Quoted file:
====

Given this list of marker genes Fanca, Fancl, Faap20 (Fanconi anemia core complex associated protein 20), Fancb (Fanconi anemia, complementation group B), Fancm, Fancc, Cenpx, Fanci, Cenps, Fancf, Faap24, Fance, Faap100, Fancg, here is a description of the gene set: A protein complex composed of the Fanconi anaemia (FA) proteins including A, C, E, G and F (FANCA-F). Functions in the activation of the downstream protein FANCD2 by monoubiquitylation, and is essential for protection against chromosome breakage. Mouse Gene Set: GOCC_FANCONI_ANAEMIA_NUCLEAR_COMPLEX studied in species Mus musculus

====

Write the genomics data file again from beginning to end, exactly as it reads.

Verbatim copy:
Given this list of marker genes Fanca, Fancl, Faap20 (Fanconi anemia core complex associated protein 20), Fancb (Fanconi anemia, complementation group B), Fancm, Fancc, Cenpx, Fanci, Cenps, Fancf, Faap24, Fance, Faap100, Fancg, here is a description of the gene set: A protein complex composed of the Fanconi anaemia (FA) proteins including A, C, E, G and F (FANCA-F). Functions in the activation of the downstream protein FANCD2 by monoubiquitylation, and is essential for protection against chromosome breakage. Mouse Gene Set: GOCC_FANCONI_ANAEMIA_NUCLEAR_COMPLEX studied in species Mus musculus